Has Ottawa put moratorium on conventional coal power?

Saw a few stories today, based on an article that appeared in the Globe and Mail, suggesting the federal government has drawn the line when it comes to coal-fired power plants, or at least the kind of plants that don’t capture and permanently store their CO2. Canada’s federal Environment Minister Jim Prentice apparently met last week with the nation’s top power company executives and made the government’s intentions clear. According to the Globe, “Under Ottawa’s proposal, power companies would have to close their coal-fired facilities as they reach the end of their commercial life, largely over the next 10 to 15 years. The companies would not be allowed to refurbish the plants to extend their usefulness or replace them with new coal units, unless they include technology to capture the carbon dioxide and sequester it underground.”

Does this amount to a moratorium on dirty coal? It seems like it does, but the targets are pretty soft and you can bet this government will be so flexible with industry — particularly in Alberta and Saskatchewan — that the effect of this moratorium won’t be felt for a least two decades. And that, unfortunately, is too late to matter. Just how the feds will define “end of useful life” or “refurbishment” can have a dramatic effect on the outcome. Coal plants don’t need major refurbishments. Like refineries, they are in constant repair and maintenance mode. Like an old car, as long as you keep repairing stuff when it breaks it can run forever, really. So you can expect existing coal plant owners, such as TransAlta, to drag this out for a long time. Even worse, TransAlta — the country’s worst polluter — is still building new coal plants, hoping to slide them in under the bell. This includes two projects totalling 500 megawatts that will be in service next year. Those plants could run for 40 or 50 years!

What we need is a meaningful price on carbon, and a hard moratorium that requires carbon capture retrofits by a certain date or a conversion of paid-for coal plants so that they can burn natural gas or biomass. Ontario has committed to phasing out coal power or converting to biomass/natural gas by 2014, but Alberta and Saskatchewan are heading in the opposite direction. If Ottawa truly wants to achieve its original goal of Canada having 90 per cent emission-free power by 2020 it’s going to have to stop handling its western provinces with kids’ gloves. But really, it’s the Alberta and Saskatchewan governments that should be making these hard decisions, since the feds have no jurisdiction on provincial energy policy.

I have only one thing to say (shout) to the Alberta government: Geothermal Power! Geothermal Power!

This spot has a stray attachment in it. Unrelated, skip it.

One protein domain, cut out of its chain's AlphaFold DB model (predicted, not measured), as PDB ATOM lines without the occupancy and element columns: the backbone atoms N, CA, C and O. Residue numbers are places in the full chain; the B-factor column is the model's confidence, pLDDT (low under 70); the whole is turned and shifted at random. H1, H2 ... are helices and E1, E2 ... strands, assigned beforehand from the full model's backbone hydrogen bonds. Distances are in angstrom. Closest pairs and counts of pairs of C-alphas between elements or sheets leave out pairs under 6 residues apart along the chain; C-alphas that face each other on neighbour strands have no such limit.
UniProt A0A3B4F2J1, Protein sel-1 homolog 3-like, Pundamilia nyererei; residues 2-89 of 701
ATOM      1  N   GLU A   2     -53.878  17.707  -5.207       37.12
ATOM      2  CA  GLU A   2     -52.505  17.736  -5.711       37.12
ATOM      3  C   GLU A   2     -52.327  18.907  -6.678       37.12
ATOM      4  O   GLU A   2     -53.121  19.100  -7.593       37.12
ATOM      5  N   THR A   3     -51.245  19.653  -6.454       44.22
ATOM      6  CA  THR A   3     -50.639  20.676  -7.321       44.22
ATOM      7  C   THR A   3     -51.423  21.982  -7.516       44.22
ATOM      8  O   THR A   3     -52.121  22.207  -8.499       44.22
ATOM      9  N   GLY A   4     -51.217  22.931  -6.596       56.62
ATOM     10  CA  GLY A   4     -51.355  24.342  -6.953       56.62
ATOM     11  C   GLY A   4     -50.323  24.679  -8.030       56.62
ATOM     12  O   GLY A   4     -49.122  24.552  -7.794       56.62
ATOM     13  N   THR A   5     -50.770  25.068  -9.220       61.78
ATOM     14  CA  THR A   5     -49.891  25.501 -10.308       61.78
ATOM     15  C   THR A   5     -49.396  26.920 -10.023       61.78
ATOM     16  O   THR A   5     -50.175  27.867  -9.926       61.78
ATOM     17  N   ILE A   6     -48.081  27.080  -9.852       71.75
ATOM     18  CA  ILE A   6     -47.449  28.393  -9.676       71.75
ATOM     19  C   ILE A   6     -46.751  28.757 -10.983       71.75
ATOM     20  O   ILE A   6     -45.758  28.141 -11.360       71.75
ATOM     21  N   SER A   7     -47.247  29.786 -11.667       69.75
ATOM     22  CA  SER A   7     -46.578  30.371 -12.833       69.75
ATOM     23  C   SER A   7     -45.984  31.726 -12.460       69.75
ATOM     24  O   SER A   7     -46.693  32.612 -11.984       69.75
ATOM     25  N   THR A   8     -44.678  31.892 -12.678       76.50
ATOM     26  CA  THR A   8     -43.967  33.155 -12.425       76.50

As for Ontario, I think the province needs to do a better job of promoting the low-emission nature of its electricity system. I mean, what’s better — a car manufactured in a province where 80 per cent or more of its power is emission-free, or a car manufactured in a state (like Michigan) where 80 per cent or more of power is based on coal? From a lifecycle perspective, Ontario has the edge and should be pointing that out to future electric car makers, wind turbine manufacturers and solar panel makers that truly want their products to be green in both operation and construction.

5 thoughts on “Has Ottawa put moratorium on conventional coal power?”

  1. I just had a debate on Microsoft Hohm’s facebook page about clean coal and it seems that the technology isn’t really there yet, majority of the people that interacted stated that we should focus our energy elsewhere into solar and wind. What’s your take on that?

  2. Interesting column Tyler, as always. You correctly state in your story “the feds have no jurisdiction on provincial energy policy.” I hope Ontario and the Feds realize this; they in fact have no say in what Alberta or Saskatchewan does in relation to energy. Next time you see Dalton McGuinty, Jack Layton or Elizabeth May you could tell them that. All three often talk, incorrectly I might add, as if they do have some jurisdication.

  3. With the upcoming General Election here in the UK looking a very close call, SolarUK and other companies in the renewable energy industry are wondering what the future holds for feed-in tariffs, investment in ‘green’ jobs, and overall CO2 reduction targets. The Labour government has been particularly keen on carbon-capture-and-storage projects, which would enable it to continue building new coal power stations, but I see that researchers in the US are now suggesting that CCS is not going to prove viable (all to do with ‘flow’ and the laws of physic, apparently).

  4. Given the amount of undeveloped hydropower in the northern reaches of Saskatchewan and Alberta, which IIRC ATCO put at 25 GW, it seems neither of these provinces has anything to lose. Perhaps it’s time to start thinking about a federally-backed HVDC gridline, which would make these projects commercially interesting. Heck, give the contract to TransAlta.

  5. Still, it seems worthwhile for people concerned about climate change to let the government know that they applaud this decision. Sure, it needs to be stronger and capable of preventing new construction. At the same time, coal really is the biggest source of climate danger, so it is good to see it specifically targeted.

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